State-facilitated bottom up in agricultural water governance and sustainability of solutions to recurring water stress: a case study from smallholders’ perspective in Uzbekistan

Davron Niyazmetov, Ilkhom Soliev, Inna Rudenko

Scientific Article


Agricultural water stress is a critical problem undermining socioeconomic development and environmental sustainability of water and land resources in many agriculture-based economies. Uzbekistan is an example of such case, where for coping with the problem, water reforms such as creation of Water User Associations (WUAs) attempted to decentralize the decision-making to some extent encouraging bottom-up approach to water governance. However, the results have been disappointing so far, particularly visible in persistence of priority in water allocation for farmers with state-ordered crops and neglect of smallholders as legitimate water users. The study presented here describes some of the discrepancies between paper and practice in the example of water governance in one studied community. Using household survey, interviews, and focus group discussion, the authors show that true transformation into bottom up cannot be achieved through pure state-facilitation, especially if it remains on paper and largely limited to technical measures. Such state-facilitated bottom up is bound to fail with the arrival of new levels of water stress. Preferential treatment also undermines incentives of farmers to improve productivity in using water and land resources. The authors highlight that a balanced attention is needed in relation to reforms that encourage not only supply-side solutions, even though they are very necessary. Reforms are also necessary directed at enabling smallholders to participate in decision-making in dealing with water stress, and take more active role in communicating their needs, negotiating fair allocation, and coordinating implementation of agreed water plans.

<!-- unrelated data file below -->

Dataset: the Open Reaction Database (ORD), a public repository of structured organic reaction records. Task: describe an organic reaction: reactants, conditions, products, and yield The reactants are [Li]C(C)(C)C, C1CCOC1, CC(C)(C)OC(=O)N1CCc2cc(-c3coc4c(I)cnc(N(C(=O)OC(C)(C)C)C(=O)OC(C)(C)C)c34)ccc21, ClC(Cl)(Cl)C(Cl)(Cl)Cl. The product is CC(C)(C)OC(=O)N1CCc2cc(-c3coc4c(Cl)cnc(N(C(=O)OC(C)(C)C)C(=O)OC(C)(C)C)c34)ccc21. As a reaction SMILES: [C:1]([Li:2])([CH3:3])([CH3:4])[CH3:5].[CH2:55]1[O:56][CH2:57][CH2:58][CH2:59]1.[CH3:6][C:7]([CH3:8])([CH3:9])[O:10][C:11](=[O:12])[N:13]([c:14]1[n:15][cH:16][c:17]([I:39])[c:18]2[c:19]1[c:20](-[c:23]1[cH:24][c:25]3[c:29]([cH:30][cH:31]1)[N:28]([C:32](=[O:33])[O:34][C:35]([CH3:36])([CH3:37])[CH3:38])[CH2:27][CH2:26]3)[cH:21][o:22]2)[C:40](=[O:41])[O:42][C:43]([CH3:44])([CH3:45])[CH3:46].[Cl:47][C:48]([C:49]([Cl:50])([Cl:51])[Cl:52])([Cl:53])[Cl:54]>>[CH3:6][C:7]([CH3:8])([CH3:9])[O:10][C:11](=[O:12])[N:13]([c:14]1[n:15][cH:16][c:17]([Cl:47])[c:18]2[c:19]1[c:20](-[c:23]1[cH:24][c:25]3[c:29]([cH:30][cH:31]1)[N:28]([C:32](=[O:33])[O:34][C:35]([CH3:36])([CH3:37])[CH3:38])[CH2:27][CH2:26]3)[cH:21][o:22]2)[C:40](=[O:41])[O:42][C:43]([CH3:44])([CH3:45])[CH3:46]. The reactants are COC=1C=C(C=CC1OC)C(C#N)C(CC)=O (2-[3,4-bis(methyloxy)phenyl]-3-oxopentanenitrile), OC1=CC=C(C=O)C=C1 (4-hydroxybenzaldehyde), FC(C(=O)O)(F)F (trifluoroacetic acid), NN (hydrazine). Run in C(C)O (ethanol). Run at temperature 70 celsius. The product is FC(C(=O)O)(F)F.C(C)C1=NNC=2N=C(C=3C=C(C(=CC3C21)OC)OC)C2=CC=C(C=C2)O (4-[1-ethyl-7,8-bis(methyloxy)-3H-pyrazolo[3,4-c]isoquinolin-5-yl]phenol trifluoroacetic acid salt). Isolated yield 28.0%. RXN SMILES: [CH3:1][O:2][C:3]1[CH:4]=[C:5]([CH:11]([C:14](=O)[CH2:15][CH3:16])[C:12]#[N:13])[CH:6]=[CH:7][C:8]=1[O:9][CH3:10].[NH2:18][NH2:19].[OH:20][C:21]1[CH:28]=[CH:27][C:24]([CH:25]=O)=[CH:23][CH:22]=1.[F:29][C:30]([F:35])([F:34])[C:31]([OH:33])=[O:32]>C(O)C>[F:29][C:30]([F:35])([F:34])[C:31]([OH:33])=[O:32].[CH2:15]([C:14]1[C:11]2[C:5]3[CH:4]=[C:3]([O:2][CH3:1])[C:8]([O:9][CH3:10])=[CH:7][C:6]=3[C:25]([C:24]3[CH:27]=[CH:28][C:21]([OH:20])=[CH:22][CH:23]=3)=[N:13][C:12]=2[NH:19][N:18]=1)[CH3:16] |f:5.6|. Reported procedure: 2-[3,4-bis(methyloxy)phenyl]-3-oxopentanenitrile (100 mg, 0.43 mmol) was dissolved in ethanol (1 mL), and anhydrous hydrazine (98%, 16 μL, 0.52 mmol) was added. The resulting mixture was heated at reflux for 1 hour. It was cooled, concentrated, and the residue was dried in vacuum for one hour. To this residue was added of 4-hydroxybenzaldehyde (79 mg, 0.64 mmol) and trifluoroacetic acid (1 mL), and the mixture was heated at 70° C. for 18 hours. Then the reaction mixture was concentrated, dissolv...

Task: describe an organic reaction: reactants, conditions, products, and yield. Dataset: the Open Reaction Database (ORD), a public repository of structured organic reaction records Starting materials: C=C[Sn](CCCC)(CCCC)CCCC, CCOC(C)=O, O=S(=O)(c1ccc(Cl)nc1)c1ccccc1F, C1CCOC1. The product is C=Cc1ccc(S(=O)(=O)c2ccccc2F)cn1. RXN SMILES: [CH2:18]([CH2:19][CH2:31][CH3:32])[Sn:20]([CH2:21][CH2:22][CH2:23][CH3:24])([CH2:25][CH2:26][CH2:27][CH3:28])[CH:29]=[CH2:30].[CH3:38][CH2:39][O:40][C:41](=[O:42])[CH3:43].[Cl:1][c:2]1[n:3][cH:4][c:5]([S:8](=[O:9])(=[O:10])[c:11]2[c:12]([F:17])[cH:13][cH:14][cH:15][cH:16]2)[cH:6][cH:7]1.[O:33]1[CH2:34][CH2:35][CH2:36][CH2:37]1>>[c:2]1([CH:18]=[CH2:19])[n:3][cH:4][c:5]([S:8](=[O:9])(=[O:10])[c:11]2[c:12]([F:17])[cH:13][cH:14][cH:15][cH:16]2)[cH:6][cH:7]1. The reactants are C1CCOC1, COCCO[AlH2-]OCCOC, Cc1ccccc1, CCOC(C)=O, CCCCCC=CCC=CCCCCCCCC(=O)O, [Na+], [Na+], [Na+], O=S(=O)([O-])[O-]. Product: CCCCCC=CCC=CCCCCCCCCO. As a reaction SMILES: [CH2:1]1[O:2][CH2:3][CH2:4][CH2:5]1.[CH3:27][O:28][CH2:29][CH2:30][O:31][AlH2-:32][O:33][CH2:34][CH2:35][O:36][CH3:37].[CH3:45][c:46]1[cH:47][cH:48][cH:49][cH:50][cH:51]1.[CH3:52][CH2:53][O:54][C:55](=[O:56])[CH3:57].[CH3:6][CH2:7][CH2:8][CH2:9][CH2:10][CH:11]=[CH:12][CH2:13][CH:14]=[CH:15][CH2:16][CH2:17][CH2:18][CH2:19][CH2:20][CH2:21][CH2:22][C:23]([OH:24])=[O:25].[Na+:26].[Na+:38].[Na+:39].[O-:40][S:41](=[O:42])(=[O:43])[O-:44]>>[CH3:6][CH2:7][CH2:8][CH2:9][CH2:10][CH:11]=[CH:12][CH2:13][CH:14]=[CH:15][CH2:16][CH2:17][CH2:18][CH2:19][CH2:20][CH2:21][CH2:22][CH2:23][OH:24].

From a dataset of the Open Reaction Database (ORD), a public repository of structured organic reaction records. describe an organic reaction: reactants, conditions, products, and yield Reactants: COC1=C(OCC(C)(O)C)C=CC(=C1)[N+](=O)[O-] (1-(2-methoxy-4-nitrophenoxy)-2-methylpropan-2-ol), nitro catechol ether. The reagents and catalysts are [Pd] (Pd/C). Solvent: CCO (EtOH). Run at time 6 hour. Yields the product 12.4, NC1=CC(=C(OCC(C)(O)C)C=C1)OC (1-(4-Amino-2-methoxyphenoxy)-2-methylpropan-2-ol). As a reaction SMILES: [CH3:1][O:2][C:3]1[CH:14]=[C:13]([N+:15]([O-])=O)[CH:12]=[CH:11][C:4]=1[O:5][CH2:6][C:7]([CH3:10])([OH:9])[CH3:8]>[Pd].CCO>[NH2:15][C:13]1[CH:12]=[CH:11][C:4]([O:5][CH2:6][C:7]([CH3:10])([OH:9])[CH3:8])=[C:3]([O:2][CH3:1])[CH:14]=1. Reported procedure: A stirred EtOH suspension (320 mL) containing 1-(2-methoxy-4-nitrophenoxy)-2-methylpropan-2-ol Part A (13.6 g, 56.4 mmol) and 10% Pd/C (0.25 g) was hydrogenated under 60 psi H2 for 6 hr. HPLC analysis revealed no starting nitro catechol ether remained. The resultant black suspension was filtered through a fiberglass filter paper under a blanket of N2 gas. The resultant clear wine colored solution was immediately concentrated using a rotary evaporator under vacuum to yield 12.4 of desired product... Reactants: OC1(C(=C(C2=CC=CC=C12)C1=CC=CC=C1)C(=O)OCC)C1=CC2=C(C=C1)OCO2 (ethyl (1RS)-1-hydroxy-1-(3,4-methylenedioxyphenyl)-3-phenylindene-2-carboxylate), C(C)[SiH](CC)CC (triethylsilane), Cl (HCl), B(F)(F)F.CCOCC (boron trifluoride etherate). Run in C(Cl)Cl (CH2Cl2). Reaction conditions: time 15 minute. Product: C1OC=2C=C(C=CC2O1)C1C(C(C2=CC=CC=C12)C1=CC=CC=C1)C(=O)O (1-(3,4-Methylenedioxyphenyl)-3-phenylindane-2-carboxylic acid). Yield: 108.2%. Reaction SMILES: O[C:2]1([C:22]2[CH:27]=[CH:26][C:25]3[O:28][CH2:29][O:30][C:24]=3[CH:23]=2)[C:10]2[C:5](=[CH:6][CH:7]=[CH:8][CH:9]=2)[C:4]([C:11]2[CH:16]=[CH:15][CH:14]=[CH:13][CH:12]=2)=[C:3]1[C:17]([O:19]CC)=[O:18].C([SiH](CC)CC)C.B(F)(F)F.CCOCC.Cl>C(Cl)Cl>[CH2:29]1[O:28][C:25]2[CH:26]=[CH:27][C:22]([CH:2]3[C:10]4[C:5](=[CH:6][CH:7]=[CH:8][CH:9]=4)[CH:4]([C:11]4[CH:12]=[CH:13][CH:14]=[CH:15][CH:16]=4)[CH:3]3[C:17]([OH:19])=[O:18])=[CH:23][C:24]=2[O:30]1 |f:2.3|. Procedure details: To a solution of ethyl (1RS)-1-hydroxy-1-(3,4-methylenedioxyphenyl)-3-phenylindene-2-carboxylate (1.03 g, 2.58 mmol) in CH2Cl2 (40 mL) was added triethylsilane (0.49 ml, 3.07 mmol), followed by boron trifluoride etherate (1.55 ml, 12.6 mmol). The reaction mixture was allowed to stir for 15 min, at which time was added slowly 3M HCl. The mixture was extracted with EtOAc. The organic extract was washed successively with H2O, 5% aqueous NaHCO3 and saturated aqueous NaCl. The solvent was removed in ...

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irrigation, smallholders, social solutions, water scarcity

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